Sabran IX Berethnet: A Queen of Legacy

Hello my dear readers. After many weeks of putting it down to finish other books, I finally finished The Priory of the Orange Tree.

This isn’t a review of the book, that will come some time in the future, hopefully soon. Instead, I want to analyze one of the main characters that stuck out to me during the book; Sabran IX, the ruler of the Queendom of Inys.

Some of these opinions might be seen as controversial, and if you agree or disagree with me, we should talk about it in the comments, or send me a message on social media.
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She’s Flawed

My favourite thing about Sabran is that she is far from perfect and confident. She is very much a flawed character, and that is what makes her story so much more interesting.

She is a young Queen, but a strong ruler.

She has her fears about having children, and pursues immortality instead. She has fears that plenty of young women have.

Childbirth can be a scary thing for anybody, even a queen. If the power of immortality was at your fingertips, wouldn’t you think of pursuing it too?

Samantha Shannon, author of The Priory of the Orange Tree

She’s Conflicted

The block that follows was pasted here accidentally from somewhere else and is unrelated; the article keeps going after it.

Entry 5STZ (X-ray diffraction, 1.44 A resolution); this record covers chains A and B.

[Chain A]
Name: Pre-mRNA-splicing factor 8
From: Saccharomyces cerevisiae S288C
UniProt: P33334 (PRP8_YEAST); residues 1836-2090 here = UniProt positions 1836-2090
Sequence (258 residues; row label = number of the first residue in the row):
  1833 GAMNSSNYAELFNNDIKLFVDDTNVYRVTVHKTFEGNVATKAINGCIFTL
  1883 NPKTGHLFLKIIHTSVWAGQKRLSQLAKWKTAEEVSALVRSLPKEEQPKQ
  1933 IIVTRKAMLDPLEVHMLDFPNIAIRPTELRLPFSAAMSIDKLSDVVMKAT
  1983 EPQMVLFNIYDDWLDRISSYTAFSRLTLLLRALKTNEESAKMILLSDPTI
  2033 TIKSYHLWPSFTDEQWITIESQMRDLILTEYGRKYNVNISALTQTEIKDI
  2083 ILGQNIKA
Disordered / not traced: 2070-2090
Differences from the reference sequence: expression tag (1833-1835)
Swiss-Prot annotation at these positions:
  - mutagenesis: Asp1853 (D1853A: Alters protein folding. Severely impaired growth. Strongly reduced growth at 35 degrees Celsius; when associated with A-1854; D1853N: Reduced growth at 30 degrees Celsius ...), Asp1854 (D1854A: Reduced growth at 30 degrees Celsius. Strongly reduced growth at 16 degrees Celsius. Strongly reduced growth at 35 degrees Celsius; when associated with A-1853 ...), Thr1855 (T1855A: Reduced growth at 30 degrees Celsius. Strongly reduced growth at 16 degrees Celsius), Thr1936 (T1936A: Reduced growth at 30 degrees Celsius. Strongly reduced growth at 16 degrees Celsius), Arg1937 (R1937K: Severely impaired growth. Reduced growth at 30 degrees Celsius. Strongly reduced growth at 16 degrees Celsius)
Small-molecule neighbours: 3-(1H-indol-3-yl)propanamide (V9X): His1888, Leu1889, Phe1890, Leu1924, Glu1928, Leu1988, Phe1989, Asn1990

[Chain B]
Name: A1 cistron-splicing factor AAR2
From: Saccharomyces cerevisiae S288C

Sabran has lived her entire life with other voices in her head, making decisions for her. She is the Queen, but she’s had advisors and other nobles limiting her freedom of thought.

Because of this, we see her doubt. We see her unsure of herself when she has a moment of privacy that the reader gets to explore. On the surface, she is a strong, more than capable queen. When we can tear wear the tough exterior, she is scared, she is unsure, she is exhausted.

It can’t be easy being a Queen, and when you’ve had a parentless existence like she has, you can imagine how lonely it can be.


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She’s Romantic

Marriage is one thing Sabran tried to avoid when she was young. She didn’t want to marry, she wanted to be immortal instead.

When love finally comes her way, it’s as if she dives into it head first. She opens herself up to it, and she enjoys it. All of her fears are put to the side, and she accepts the beautiful things that love can bring.

That’s when her world is torn apart.

Sabran finally accepts love. She realizes the good it can bring, and how happy it can make her, and then it is ripped from her.

Her husband and her child are taken from her. The two things she was terrified to go through with were torn from her, her fears come true.

The emotional and mental destruction that would bring on anyone. She spent years avoiding them, and it is almost as if her fears made it a reality.

When Sabran realizes her feelings for Ead, it’s as if her pieces are put back together, slowly, but much stronger.

Cover from Goodreads

She allows herself to feel again, despite all the pain and fear it has brought her.

This time, she finds the love of her life. She finds her other half, and even when she falls into more emotional moments, where Ead is in danger, she keeps a strong head and does what needs to be done.